Child therapist Leah McCarran is on her way to Heart Fire Ranch, when after the morning from hell, her car breaks down. What Leah looked at as finally getting a break is not looking so good anymore. Gage Granger was passing by and offers to help her, and he is nonplussed at her defensive attitude. Gage has been in hiding at his brother Dylan’s for a while, because he needs to fix a situation at work: Gage has made a dreadful mistake which could cost him his company; he has some serious thinking to do. But the very attractive lady in distress could muddle his plans…
Gage is a charmer and a real nice guy, but Leah kept being rude to him no matter how hard he tried to be nice. Leah is rude, judgemental, and downright disagreeable. I disliked her immensely, and I hoped I would eventually warm up to her, but I never did. I thought it excruciating to read through all her unpleasantness for a third of the book. I understand perfectly where she’s coming from: she did have an exceedingly horrific childhood. I understand she doesn’t trust anyone, it’s perfectly reasonable given the circumstances. Had the reasons for behaving the way she does been revealed earlier in the book, I might have been able to stomach her bad attitude. Had she been distant, aloof, unresponsive, cold, it would have been more palatable. However, I now understand what the “hero complex” is. Gage understands Leah even without knowing what her issues are, he is willing to take all her nastiness in stride, and it seemed to me he was willing to do all that because he finds her beautiful and he’s sexually attracted to her. That’s where understanding the “hero complex” comes in: I just couldn’t understand why he would bother with Leah. Had I been him, I would have tried to remain on friendly terms with her, but that’s it; I would definitely not have wanted a relationship. But that’s just me, I guess.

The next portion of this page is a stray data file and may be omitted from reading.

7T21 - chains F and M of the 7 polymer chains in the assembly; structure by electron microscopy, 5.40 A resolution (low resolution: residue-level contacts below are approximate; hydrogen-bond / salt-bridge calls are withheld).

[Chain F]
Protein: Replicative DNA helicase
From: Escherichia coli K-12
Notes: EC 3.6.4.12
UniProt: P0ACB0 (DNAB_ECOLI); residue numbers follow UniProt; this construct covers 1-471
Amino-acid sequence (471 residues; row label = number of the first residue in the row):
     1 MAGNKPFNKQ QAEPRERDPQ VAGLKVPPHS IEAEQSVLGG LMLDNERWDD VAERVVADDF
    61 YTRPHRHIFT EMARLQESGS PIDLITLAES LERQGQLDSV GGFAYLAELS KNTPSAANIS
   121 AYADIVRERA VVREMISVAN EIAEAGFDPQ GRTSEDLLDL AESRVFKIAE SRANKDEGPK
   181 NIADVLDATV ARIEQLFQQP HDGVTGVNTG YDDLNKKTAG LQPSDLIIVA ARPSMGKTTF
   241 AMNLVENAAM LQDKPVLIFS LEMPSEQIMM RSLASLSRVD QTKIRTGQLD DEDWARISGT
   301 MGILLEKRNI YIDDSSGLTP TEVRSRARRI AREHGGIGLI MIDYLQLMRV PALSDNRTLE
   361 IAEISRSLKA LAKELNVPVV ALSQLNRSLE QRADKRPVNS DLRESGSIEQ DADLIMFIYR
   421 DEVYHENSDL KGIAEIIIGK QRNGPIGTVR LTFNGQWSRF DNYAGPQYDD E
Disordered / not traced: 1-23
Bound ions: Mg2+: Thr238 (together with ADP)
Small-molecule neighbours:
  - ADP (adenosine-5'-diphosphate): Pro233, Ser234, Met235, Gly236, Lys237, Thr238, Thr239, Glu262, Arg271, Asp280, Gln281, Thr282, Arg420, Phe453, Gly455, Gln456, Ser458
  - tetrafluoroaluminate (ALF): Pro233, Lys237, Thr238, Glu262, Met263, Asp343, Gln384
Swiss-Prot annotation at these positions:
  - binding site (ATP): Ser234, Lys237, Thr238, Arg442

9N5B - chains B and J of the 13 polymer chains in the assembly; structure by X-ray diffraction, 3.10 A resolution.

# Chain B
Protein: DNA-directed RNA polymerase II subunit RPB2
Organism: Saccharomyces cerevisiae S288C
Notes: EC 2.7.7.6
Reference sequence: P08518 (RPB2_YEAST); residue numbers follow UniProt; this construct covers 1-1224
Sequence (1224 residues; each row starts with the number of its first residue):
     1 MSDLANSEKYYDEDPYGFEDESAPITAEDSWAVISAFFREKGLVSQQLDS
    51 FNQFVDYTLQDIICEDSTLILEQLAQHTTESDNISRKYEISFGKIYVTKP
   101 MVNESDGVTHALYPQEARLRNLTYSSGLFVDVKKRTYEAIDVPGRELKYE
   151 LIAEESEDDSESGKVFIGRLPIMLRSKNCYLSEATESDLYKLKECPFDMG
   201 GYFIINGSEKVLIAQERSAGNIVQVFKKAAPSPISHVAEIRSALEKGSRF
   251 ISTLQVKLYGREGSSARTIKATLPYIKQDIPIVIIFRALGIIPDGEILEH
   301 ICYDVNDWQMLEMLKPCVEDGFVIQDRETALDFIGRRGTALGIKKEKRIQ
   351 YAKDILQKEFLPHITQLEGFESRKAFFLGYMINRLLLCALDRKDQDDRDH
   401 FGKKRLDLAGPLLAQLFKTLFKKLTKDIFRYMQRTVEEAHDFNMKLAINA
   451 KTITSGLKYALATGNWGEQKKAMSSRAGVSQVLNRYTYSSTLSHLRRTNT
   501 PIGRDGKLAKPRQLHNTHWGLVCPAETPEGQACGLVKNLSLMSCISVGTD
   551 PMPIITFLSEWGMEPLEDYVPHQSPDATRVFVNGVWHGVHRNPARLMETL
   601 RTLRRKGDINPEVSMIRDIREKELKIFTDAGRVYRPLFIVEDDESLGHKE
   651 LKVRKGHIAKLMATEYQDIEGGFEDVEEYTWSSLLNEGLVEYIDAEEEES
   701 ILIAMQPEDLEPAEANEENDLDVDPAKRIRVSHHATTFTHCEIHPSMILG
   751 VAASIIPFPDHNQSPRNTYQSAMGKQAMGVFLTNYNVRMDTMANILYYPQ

I did enjoy Gage’s present predicament; it presented interesting ethical dilemmas, and that story line was for me the best part of the book. As befits Ms. Kline, the writing is impeccable: lovely and eloquent; her insight and understanding of the human psyche and its resilience is unparalleled, and the animals are always welcome interludes, in the case of CHANGE OF HEART, mischief-making kittens. CHANGE OF HEART will definitely appeal to readers who enjoy a lot of angst, but this book just wasn’t for me.
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About the author
T J Kline: Website | Facebook | Twitter | Goodreads
About the reviewer
Monique Daoust: Facebooks - Twitter - Goodreads
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